We aren't a true democracy but a constitutional republic.
OOPSIE DAISY!!!!!!!!!!!!!!!!!!
#31 | POSTED BY LAURAMOHR

You say that like it somehow changes the point...

In addition, a Constitutional Republic is a type of Democracy. You are confusing the term Democracy with "True Democracy" in which there are no rules other than what the voters decide. A Constitutional Republic is a Representative Democracy with a Constitution.

Now back to what actually mattered... You're wrong. There is such a thing as Tyranny of the Minority. Oligarchies, Feudalism, etc.

#32 | Posted by Sycophant at 2017-11-10 06:35 PM | Reply | Newsworthy 3

I don't see a need for the EC for Presidency. There's only one. Citizens would still have equal representation in Congress. What would be funny is if you make the Vice President the person with the second most votes. Could you imagine Hillary Clinton as President with Donald Trump as VP?

#33 | Posted by gavaster at 2017-11-10 06:53 PM | Reply | Funny: 1

You're wrong. There is such a thing as Tyranny of the Minority.
#32 | POSTED BY SYCOPHANT

How so? Describe how a minority in a Democracy is tyrannical?

Citizens would still have equal representation in Congress. - Gavaster

This is incorrect, not citizens, but people.

The fact is, youre fine with the deck being stacked because it's stacked in your favor.

What deck? What is in "my" favor?

#34 | Posted by AndreaMackris at 2017-11-10 07:07 PM | Reply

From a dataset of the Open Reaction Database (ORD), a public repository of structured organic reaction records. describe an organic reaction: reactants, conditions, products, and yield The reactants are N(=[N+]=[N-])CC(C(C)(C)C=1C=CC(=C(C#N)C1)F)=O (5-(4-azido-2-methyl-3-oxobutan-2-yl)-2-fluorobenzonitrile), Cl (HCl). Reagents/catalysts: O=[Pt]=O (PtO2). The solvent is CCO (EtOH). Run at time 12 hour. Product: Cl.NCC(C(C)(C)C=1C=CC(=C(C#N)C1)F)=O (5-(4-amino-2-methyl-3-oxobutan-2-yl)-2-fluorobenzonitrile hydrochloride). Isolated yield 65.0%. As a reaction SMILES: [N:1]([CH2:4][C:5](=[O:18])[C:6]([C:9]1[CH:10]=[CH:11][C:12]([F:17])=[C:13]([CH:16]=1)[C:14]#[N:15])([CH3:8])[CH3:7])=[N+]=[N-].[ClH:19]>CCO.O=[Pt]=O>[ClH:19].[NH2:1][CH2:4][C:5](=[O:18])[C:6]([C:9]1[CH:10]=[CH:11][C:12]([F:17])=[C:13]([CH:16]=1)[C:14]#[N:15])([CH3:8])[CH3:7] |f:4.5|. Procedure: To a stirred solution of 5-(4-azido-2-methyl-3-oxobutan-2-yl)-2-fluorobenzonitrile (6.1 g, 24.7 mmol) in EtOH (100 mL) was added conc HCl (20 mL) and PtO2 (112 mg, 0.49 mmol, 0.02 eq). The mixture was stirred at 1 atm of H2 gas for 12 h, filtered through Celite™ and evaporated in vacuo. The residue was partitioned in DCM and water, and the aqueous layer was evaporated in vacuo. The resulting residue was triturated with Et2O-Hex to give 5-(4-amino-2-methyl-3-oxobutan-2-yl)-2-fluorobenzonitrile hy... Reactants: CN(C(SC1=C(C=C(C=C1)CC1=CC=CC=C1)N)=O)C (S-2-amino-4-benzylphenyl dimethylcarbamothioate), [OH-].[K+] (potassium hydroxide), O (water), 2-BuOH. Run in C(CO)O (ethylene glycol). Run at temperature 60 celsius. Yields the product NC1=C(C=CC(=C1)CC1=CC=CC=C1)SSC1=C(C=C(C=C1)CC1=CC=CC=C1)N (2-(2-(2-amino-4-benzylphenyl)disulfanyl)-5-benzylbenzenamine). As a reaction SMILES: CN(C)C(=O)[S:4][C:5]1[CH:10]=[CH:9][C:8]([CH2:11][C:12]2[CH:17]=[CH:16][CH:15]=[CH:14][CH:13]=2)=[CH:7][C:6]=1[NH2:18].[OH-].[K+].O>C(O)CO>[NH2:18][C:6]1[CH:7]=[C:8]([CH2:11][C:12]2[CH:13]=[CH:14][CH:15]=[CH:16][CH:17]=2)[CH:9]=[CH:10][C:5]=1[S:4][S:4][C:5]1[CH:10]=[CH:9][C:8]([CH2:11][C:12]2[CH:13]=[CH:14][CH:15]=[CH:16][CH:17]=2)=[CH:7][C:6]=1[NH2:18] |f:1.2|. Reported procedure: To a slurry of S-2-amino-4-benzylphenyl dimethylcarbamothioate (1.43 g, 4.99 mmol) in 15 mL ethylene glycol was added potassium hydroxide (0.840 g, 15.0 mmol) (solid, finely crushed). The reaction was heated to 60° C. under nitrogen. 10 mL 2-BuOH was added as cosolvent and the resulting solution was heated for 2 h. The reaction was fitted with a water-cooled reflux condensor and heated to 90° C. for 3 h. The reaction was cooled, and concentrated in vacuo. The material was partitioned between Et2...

You've wound up in JeffJ Land. There's no such thing as tyranny of the minority. That's an intellectual fallacy.

#29 | Posted by LauraMohr

And so it democracy, when outnumbered dirt farming theocrats get to set policy for the rest of the country.

#35 | Posted by SpeakSoftly at 2017-11-10 07:10 PM | Reply

Now, a presidential candidate could lose despite winning 78%+ of the popular vote and 39 states.

With the current state-by-state winner-take-all system of awarding electoral votes (not mentioned in the U.S. Constitution, but later enacted by 48 states), it could only take winning a bare plurality of popular votes in only the 11 most populous states, containing 56% of the population of the United States, for a candidate to win the Presidency with less than 22% of the nation's votes!

#36 | Posted by mvymvy at 2017-11-10 08:00 PM | Reply

Being a constitutional republic does not mean we should not and cannot guarantee the election of the presidential candidate with the most popular votes. The candidate with the most votes wins in every other election in the country.

Guaranteeing the election of the presidential candidate with the most popular votes and the majority of Electoral College votes (as the National Popular Vote bill would) would not make us a pure democracy.

Pure democracy is a form of government in which people vote on all policy initiatives directly.

Popular election of the chief executive does not determine whether a government is a republic or democracy.